Paris is known for its delicious cuisine, for the exciting outdoor adventures, museums, and stunning architecture. There are many things in Paris to satisfy the tastes of a diverse audience. Whether you are into fine arts, food, photography, or architecture, the city has the places that will cater to your interests. Here is an architecture enthusiast’s guide to the most stunning squares in the City of Lights.
Place Vendôme is not just one of the beautiful plazas in the French capital, but also one of the upscale ones. Louis XIV of France commissioned this octagonal square, where history sleeps. Napoleon replaced King Louis XIV’s statue with a central column, which is made from hundreds of canons. Appreciate the luxury jewelry stores and faces carved on walls when in Place Vendôme as part of your private tours Paris.
Another beautiful square in the first arrondissement is Place Dauphine. Made for Henry IV in the early 17th century, this triangular square is lined with chic buildings, cobbled streets, cafes and galleries. The tree-shaded benches here are perfect for relaxing, watching the “pétanque” game, and for taking in the views.
Place des Vosges
The oldest existing planned square in the capital city is Place des Vosges, built in 1605 by Henry IV, and flanked by red-brick architecture. It is the crown jewel of the Marais district and is home to a cooling fountain, attractive trees and shaded benches.
Place du Marché Sainte-Catherine
Bicycle-friendly and leafy, Marché Sainte-Catherine is another jewel in the Marais neighborhood. This pedestrianised and cobblestoned square is dotted with trees and framed by white colored buildings. Whether to lie back on a bench and soak up the views or to sip coffee at a terrace café is your choice. Besides what you have on offer on daytime, the fairly-lit bistros here are enchanting places to visit at night.
This large public square in the sixth administrative district of Paris is dominated by the historic Saint-Sulpice church. The origin of Place Saint-Sulpice traces back to 1754. It was originally built as a garden. Its monumental fountain has four bishops and lion’s sculptures. Make it a point to come here for the sight of pink-flowering chestnut trees during the spring season and the annual flea market, where antiques are sold.
Place de Fürstenberg
Cute and curvy, Place de Fürstenberg is in and of itself an Instagrammable place. It is situated in Saint-Germain-des-Prés. Framing picturesque views of Haussmann era architecture down its side streets, Place de Fürstenberg’s central island of tall and thin trees with a traditional five-globed lamppost is another sight to behold. The Flamant Paris store and Musée National Eugène-Delacroix add to its charm.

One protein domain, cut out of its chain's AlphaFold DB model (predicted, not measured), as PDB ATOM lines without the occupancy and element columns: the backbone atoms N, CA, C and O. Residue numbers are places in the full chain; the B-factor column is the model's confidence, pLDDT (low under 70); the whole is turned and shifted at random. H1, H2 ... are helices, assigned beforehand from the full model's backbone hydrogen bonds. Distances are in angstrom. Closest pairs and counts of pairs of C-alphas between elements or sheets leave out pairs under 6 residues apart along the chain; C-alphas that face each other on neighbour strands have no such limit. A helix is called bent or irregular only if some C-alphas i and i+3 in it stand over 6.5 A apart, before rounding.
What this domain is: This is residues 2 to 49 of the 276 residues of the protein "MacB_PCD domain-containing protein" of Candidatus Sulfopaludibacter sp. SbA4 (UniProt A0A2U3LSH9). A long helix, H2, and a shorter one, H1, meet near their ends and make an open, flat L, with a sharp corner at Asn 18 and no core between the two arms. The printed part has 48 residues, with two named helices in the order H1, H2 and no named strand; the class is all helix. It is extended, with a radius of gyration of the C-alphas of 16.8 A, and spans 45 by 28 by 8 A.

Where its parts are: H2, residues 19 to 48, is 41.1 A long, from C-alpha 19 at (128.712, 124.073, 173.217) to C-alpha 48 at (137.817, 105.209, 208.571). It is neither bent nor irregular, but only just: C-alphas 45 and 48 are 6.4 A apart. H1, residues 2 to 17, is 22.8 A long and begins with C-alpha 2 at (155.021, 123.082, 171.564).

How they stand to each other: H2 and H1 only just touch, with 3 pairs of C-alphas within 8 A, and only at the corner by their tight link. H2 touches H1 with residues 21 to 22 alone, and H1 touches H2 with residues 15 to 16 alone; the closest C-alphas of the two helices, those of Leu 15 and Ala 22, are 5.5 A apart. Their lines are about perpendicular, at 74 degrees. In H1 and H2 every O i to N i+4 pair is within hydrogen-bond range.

Place de la Sorbonne
Fronting the Sorbonne University building, Place de la Sorbonne in Latin Quarter is an iconic plaza. It is named after the Sorbonne University and opens onto boulevard Saint-Michel. Enjoy views of the dramatic chapel here while having something in the cafes, which fringe this tree-lined square. It looks very romantic at night.
Place du Palais-Bourbon
The statue named “La Loi” or “The LAW” holds court over the Palais-Bourbon square. The statue made by the French sculptor Jean-Jacques Feuchère is so stunning and placed in such a way that it has visitors’ attention. The statue in the middle of the square is hard to miss. This cobblestoned square has a gilt lock, a giant blue door, and lovely lamps. For the best snaps, come here on private tours Paris.
Place de la Concorde
The largest existing square in the French capital is Place de la Concorde, east of the Champs-Élysées avenue. This 18th century square with its mighty fountains and Egyptian obelisk offers views of Jardin des Tuileries and Avenue des Champs-Élysées. The bicycle riders on Tour de France’s finale head past the cobbled streets of Place de la Concorde.
Place Charles de Gaulle
From Place Charles de Gaulle, also known as Place de l’Étoile, twelve avenues are spread out in a star’s shape. West of Avenue des Champs-Élysées, its central circle is home to the Arc de Triomphe, one of France’s most iconic monuments. You will only get the best views of the Eiffel Tower from the Esplanade du Trocadéro. Likewise, for lofty views of the star-shaped square, you have to get to the top of the Arc de Triomphe.
Place Saint-Georges is bordered by elegant Haussmann-style houses. The circular area is situated in the 9th administrative district. Quaint details include old iron railings, the Metro station’s sign, and lampposts. There is a fountain at the center of the square, created by French sculptor Denys Puech, honoring Parisian illustrator Paul Gavarni. What is interesting is that the fountain was originally made for horses to drink water from.